Dominant traits are relative easy to control in a population as one of the parents would show clinical signs. However, some dominant traits are associated with incomplete penetrance, and, thus, their signs may be mild and missed. For autosomal recessive traits parents and offspring of affecteds are obligate carriers. They could even be affected, if it is a late onset (e.g., MPSIIIB in Schipperkes) or an intermittent disease or predisposition such as bleeding tendency. For x-chromosomal recessive traits the mother is typically the carrier passing the mutant or normal allele to the affected or healthy male offspring (hemizygote), respectively, while the female offspring are either again carriers or clear; indeed affected females are only extremely rarely produced when affected males are bred to carriers, e.g., for hemophilia A in German Shepherds.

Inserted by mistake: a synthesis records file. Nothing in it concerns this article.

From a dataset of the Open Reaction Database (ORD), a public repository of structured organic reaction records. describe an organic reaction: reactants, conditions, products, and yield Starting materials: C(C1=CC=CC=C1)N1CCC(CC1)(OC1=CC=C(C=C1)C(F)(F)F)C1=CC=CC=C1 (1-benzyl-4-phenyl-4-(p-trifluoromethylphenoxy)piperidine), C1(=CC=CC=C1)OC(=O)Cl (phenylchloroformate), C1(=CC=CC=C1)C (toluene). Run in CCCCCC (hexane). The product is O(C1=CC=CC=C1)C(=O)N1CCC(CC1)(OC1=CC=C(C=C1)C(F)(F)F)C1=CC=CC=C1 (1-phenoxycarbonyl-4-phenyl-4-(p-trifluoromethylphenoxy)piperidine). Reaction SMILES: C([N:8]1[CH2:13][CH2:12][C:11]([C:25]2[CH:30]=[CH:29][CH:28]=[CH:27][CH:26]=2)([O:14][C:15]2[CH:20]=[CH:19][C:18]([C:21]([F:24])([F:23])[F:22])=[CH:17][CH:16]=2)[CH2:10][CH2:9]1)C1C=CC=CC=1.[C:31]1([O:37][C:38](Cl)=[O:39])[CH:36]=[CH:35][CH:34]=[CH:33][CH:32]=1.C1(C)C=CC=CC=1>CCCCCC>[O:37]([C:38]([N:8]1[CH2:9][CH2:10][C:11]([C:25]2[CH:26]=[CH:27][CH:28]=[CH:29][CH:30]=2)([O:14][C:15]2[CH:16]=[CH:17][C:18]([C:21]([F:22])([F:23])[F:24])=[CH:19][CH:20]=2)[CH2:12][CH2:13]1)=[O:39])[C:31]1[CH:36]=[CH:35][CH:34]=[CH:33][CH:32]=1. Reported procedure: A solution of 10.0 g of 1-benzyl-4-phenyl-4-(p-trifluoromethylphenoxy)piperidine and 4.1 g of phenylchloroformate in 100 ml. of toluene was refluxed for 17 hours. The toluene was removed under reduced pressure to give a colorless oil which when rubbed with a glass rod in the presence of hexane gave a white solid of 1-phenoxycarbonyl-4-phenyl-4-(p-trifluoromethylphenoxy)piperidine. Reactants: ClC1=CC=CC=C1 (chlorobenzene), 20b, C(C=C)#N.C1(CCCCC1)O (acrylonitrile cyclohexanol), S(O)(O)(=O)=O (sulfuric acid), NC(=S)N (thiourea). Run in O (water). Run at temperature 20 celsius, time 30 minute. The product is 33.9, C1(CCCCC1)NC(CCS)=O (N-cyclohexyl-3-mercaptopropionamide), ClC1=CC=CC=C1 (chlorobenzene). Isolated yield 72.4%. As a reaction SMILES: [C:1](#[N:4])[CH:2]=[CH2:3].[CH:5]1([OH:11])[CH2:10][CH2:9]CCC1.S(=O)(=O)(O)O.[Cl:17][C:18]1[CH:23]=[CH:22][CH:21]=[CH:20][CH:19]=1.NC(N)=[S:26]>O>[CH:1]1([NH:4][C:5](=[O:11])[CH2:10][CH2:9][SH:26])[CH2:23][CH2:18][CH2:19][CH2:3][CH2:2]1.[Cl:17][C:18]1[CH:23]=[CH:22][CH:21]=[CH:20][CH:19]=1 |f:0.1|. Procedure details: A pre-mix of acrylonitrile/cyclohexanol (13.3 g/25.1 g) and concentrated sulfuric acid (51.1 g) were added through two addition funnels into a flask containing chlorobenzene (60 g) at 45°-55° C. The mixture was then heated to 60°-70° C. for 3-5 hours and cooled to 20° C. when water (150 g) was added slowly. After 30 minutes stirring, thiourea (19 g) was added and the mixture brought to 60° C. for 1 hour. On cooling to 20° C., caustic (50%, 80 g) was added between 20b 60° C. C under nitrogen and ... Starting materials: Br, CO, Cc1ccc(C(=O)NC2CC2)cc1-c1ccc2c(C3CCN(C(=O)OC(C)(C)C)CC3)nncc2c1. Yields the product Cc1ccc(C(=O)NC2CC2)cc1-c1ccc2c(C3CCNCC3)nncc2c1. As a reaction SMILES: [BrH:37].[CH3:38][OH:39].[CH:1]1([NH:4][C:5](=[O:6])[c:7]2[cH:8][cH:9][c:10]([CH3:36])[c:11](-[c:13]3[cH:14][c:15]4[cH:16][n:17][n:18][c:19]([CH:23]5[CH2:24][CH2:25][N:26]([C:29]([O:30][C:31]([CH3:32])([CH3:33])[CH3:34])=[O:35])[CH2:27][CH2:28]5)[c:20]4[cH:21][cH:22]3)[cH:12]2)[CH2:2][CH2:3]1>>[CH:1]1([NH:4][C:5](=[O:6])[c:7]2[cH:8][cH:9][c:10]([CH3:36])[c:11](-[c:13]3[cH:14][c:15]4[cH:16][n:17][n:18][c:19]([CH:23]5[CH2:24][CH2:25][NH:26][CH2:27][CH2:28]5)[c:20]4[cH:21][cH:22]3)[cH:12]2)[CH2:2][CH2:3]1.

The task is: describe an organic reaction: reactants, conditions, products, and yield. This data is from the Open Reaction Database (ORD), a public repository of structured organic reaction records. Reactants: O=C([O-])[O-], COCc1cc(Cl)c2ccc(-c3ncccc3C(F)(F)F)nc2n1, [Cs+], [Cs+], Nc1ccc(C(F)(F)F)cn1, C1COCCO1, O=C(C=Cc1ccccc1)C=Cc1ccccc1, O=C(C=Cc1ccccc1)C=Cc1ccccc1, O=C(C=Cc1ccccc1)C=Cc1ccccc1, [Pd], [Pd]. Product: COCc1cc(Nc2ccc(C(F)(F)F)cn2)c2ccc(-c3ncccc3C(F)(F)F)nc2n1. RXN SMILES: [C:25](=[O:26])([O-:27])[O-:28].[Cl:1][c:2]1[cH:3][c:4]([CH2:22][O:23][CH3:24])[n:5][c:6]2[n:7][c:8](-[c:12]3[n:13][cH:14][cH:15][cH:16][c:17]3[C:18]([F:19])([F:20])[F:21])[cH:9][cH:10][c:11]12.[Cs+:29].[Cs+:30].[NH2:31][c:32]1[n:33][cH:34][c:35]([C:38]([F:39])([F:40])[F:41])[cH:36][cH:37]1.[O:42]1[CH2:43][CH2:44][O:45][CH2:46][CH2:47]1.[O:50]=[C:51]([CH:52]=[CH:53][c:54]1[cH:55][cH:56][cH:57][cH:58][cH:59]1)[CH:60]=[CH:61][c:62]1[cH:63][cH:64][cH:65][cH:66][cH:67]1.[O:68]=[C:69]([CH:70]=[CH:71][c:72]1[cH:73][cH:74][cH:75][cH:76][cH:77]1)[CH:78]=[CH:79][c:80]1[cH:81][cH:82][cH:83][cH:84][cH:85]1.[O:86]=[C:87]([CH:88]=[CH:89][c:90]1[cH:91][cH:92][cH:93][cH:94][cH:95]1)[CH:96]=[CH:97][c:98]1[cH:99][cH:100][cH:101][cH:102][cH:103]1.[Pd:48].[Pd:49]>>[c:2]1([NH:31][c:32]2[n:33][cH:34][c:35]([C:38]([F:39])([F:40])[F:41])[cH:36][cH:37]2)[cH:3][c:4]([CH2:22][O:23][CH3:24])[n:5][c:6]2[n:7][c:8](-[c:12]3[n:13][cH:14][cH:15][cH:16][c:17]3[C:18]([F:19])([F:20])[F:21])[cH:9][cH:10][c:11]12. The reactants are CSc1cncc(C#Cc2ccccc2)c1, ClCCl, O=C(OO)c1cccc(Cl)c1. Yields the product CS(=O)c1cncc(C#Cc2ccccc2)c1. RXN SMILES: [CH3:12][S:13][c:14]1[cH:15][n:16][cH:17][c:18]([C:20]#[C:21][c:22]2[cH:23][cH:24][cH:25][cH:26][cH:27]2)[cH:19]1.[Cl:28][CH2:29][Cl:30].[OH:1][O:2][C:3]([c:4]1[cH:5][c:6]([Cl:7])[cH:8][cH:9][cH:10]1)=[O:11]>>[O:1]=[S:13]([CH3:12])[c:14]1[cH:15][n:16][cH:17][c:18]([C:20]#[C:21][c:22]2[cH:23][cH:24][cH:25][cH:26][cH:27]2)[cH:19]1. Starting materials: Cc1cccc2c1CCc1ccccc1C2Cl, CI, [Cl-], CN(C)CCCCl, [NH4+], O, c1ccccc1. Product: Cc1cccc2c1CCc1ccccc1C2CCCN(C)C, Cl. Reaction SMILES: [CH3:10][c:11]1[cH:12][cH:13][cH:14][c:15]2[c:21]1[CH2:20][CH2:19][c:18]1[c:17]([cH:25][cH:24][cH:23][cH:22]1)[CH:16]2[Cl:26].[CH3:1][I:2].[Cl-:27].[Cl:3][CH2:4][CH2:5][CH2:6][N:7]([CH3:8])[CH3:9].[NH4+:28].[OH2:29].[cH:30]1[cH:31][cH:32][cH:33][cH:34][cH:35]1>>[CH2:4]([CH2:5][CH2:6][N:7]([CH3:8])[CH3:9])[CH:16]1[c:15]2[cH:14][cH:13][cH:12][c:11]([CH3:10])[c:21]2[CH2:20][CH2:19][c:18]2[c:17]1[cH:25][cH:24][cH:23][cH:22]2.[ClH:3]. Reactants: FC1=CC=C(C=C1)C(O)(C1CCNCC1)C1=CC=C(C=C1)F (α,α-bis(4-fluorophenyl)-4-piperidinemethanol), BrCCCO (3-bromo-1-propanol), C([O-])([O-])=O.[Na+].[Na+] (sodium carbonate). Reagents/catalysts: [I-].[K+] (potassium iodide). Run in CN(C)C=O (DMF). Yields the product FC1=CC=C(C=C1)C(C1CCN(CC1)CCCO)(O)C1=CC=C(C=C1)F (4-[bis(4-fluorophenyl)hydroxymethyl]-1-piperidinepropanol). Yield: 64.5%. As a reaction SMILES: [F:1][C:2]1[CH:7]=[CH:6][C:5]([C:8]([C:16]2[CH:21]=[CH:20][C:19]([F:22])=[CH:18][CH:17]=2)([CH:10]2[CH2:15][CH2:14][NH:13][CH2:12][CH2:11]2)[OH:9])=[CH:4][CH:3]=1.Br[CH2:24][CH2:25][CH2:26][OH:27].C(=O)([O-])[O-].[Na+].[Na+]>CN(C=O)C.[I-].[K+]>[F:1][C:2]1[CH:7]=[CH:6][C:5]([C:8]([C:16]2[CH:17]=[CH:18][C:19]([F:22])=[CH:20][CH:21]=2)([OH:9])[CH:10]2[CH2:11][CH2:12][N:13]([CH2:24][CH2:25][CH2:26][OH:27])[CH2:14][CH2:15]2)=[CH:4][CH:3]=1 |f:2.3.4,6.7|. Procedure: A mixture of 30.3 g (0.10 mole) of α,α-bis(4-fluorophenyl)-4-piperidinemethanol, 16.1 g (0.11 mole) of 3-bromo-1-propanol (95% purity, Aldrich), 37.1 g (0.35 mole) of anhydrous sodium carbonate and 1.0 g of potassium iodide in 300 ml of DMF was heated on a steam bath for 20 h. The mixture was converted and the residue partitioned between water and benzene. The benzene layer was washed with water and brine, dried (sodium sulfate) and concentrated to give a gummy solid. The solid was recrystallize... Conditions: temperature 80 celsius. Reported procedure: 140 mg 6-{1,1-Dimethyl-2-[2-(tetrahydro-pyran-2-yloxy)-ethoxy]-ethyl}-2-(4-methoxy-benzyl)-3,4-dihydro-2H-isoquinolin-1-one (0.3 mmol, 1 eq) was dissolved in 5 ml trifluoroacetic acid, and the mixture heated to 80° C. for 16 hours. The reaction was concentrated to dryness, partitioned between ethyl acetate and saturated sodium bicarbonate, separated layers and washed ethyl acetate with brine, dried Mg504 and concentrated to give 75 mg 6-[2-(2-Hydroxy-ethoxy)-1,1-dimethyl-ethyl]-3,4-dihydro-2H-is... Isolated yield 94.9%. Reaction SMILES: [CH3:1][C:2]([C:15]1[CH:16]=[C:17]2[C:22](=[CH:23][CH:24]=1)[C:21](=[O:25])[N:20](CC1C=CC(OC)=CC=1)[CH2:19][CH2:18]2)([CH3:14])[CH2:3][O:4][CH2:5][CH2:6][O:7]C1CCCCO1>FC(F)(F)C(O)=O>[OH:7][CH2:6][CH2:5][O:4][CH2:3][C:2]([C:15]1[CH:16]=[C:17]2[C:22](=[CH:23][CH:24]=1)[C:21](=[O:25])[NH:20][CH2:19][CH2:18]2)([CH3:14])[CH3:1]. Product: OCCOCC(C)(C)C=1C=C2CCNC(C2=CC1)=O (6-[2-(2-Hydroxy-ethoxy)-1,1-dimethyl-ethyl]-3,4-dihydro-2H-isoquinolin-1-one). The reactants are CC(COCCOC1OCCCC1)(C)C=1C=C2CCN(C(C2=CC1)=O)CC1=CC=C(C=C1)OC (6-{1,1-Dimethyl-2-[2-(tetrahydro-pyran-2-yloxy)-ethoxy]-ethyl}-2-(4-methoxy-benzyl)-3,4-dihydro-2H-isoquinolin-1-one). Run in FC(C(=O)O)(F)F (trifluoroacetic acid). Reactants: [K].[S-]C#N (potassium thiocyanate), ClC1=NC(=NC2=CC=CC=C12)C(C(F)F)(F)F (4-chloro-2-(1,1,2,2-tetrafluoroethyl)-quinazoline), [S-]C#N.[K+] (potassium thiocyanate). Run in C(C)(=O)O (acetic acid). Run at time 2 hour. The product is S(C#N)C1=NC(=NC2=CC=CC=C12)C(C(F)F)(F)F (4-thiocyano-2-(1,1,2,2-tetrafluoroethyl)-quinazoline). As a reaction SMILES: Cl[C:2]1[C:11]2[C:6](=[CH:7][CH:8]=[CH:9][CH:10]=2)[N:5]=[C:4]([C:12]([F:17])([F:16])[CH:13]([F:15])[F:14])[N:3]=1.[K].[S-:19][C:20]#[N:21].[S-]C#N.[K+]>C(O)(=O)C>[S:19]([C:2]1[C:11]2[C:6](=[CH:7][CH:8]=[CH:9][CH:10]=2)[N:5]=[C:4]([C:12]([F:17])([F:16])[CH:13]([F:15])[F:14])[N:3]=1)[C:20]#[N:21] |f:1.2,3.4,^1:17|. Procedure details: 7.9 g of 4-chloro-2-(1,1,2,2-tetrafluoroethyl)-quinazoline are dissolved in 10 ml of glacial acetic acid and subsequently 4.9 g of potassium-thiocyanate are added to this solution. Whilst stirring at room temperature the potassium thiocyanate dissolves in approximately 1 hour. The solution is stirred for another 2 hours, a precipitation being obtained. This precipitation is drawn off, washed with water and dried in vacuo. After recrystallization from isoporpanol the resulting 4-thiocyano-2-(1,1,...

In order to reduce the frequency or eliminate altogether a recessive genetic defect, the further spread of the mutant gene (allele) has to be prevented in a family and eventually the entire breed. It is obvious that affected animals of any genetic disease should not be used for breeding. This approach is simple and effectively eliminates disorders with a dominant trait. For recessively inherited disorders, however, the elimination of affected animals is not sufficient and does not markedly reduce the prevalence of a defect within a breed or kennel/cattery. Although it may be safest not to breed any relatives of affected animals as they may be carriers or are obligate carriers, as requested by some kennel clubs, this practice may, because of inbreeding and narrow gene pools in some breeds, eliminate the most desirable traits and potentially all breeders in an entire kennel or cattery, and may severely reduce the genetic diversity of a breed. This may further result in the propagation of other defects in a breed. Thus, it will be pivotal to maintain genetic diversity and the desirable characteristic traits of a breed by detecting carriers (heterozygotes) and truly "clear" animals (homozygous normal) for simple recessively inherited disorders. Obligate carriers can be readily identified for autosomal (both parents of affected and offspring of affecteds) and X-chromosomal recessive (mother of affected) disorders based upon the production of affected animals. For many diseases, reliable carrier detection tests are available and many breeders know about them and inform the veterinarian. For instance, carriers have approximately half-normal (~ 50%) enzyme activity by functional assays, or have one normal and one mutant DNA sequence for the diseased gene by a DNA test.